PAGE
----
Spanish bureaucracy

I’ve long complained about Chinese bureaucracy, but now that I’m experiencing Spanish bureaucracy… I don’t know which one’s worse!

As it looks like we are going to stay in Spain for at least one year, there were several things we needed to do. The first one was registering as residents in my hometown. To do this, we needed to go in person to the town hall after getting an appointment. Getting one through the designated phone number was impossible as no one was ever picking it up, but I finally found a website where it was possible to get the appointment. Getting registered was quite smooth, except that if they had provided in the website the information regarding the required documents, I could have done it at once instead of having to go twice…

Cáceres, my hometown.

The next thing I had to do was getting Baby A. into a public school. The preinscription period had already finished, so instead of talking directly to my school of choice, I had to register my application through the Provincial Schooling Commission. This was also quite smooth but I am still waiting for a reply. The school told me there were still spots for his grade so there shouldn’t be any problem anyway.

Then I had to register Baby A. as a beneficiary of my national health insurance plan. This was fairly easy too and I could do it online, although not on their website as the software they require is so outdated that my computer cannot even run it anymore. Now I am waiting for his health insurance card, which should be arriving by mail soon.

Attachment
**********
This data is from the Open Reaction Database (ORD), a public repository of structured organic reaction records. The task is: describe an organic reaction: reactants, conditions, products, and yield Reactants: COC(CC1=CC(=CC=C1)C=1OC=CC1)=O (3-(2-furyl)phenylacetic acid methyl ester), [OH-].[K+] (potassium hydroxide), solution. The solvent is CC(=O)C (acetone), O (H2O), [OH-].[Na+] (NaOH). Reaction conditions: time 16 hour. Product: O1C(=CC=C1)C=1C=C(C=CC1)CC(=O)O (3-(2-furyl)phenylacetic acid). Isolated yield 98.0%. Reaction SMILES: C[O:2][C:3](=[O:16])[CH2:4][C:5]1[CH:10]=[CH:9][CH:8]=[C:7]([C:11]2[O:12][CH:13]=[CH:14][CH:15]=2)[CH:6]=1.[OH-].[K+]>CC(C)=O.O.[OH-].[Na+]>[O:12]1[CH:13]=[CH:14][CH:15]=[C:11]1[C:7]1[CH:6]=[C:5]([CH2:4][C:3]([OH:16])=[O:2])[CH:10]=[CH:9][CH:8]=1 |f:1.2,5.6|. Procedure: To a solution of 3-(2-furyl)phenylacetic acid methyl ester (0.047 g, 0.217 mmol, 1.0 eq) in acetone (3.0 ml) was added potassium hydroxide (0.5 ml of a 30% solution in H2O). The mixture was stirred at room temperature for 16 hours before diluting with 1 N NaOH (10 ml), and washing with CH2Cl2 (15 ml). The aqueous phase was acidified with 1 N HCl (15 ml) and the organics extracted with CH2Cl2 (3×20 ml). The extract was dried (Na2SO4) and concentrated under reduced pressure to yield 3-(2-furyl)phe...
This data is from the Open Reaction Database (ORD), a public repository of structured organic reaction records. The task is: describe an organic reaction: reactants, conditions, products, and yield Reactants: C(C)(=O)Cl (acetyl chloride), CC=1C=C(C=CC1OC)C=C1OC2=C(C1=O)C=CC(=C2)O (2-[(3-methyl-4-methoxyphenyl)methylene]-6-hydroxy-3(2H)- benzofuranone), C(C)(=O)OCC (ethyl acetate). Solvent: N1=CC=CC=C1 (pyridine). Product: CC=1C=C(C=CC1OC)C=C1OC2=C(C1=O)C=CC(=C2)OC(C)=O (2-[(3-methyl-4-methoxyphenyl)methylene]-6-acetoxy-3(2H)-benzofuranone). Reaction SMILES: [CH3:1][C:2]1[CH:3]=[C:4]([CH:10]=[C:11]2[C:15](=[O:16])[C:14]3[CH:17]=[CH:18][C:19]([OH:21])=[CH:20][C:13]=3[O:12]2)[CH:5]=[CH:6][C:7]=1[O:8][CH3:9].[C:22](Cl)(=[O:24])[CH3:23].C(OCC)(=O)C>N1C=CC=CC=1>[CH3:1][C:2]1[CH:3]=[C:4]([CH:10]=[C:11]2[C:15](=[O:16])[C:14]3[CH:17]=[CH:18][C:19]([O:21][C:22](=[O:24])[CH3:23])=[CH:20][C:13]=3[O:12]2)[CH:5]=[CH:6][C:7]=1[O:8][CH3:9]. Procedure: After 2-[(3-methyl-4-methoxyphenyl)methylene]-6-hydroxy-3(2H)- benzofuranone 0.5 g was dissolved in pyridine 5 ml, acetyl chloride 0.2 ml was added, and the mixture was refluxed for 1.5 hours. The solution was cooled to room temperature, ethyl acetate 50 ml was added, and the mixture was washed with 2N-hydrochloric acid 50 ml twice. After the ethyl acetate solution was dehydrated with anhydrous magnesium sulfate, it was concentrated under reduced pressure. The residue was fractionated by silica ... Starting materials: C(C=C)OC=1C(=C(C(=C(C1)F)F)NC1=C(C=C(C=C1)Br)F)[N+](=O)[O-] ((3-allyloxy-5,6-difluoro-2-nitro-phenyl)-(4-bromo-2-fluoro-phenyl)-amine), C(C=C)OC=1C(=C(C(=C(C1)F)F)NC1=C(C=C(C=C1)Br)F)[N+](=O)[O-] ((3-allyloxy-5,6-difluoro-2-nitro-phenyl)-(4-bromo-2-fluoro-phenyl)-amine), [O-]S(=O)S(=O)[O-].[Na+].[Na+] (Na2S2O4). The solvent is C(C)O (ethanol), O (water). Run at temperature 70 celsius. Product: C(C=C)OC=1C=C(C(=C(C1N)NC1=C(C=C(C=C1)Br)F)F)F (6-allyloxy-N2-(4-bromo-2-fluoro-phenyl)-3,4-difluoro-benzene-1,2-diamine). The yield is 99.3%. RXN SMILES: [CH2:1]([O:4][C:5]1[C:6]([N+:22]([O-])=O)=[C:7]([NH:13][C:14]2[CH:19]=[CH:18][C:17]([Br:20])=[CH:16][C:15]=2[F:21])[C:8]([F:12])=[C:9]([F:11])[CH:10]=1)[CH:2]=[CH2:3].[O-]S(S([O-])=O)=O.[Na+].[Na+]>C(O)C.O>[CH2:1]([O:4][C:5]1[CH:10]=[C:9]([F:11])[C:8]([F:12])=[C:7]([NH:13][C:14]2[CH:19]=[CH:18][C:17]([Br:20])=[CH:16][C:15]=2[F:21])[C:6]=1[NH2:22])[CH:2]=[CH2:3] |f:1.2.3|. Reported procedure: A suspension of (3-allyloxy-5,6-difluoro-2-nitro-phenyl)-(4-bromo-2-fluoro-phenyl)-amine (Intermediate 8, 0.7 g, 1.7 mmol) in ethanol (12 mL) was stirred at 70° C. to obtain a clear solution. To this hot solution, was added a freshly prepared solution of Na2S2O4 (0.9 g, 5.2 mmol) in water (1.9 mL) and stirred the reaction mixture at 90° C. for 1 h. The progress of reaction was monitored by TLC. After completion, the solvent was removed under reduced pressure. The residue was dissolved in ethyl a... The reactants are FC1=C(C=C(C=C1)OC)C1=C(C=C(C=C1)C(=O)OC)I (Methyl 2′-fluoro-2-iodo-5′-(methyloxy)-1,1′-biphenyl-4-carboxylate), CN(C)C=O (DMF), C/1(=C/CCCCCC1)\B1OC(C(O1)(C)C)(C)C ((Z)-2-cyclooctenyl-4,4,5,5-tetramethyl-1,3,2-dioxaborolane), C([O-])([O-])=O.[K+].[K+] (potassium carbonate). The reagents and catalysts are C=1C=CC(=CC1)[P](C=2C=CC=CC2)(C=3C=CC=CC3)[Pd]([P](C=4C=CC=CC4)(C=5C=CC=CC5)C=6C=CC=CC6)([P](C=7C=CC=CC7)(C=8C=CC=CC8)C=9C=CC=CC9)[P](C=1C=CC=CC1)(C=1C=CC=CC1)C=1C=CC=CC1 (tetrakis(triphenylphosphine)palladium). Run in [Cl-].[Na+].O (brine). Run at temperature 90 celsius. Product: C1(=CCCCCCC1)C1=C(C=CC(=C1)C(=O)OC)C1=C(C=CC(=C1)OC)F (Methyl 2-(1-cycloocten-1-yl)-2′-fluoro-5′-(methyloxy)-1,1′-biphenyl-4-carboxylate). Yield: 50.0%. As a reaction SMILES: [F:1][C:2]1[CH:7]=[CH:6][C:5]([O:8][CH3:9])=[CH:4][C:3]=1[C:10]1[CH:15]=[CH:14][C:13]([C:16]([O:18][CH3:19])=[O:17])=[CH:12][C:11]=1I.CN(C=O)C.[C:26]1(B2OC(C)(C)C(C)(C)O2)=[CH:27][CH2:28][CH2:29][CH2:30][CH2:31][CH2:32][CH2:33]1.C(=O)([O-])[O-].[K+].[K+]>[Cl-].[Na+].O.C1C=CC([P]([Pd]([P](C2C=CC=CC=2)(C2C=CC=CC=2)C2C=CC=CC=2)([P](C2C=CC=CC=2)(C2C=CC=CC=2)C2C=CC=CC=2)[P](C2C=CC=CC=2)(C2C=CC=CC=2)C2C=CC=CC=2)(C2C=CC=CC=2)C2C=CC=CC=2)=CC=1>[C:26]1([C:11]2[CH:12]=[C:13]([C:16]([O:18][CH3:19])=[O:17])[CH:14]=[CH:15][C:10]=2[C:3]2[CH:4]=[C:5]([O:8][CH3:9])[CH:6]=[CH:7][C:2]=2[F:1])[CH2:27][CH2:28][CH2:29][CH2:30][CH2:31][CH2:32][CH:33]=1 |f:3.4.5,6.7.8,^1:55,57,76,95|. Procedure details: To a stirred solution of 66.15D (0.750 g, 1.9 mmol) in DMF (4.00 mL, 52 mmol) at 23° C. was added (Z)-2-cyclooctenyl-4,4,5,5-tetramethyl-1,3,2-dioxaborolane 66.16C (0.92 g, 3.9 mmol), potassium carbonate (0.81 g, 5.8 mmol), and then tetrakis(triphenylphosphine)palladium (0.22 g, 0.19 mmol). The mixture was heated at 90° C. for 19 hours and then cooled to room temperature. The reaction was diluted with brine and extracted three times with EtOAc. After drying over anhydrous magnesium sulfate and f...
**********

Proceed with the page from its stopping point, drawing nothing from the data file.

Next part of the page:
We also got a library card!

And now we are currently in the process of applying for my husband’s residence permit. As the spouse of a European citizen, he is entitled to live here with me for as long as we want, but of course there is a bunch of documentation to provide. My main problem here was that, although I phoned the immigration office in my hometown several times, no one ever picked the phone. So I got an appointment online anyway and went with the application documents that, according to a government website, were the ones needed. Well, when I went to the immigration office they obviously wanted some totally different documents, including a marriage certificate that would take ages to be sent from the Central Registry in Madrid, as per their own words. But there was another way, they said. I could have the Spanish Consulate in Shanghai (where our marriage was originally inscribed in the Spanish registry) prepare the certificate directly and then get someone to pick it up and send it to Spain. That’s what I did and I just received it (meanwhile, no news from the Central Registry in Madrid). The other document that they wanted and it’s kind of a pain in the butt is my work contract, translated into Spanish (it’s 12 pages of legal blah blah in bad English). Luckily I’m a translator myself, albeit a very busy one so I didn’t manage to finish it yet. I did manage to get another appointment with the immigration office, although it’s in 3 weeks time. They must be on holidays and have only one person working there now… I just hope that everything goes well in this second appointment and I don’t need to go again!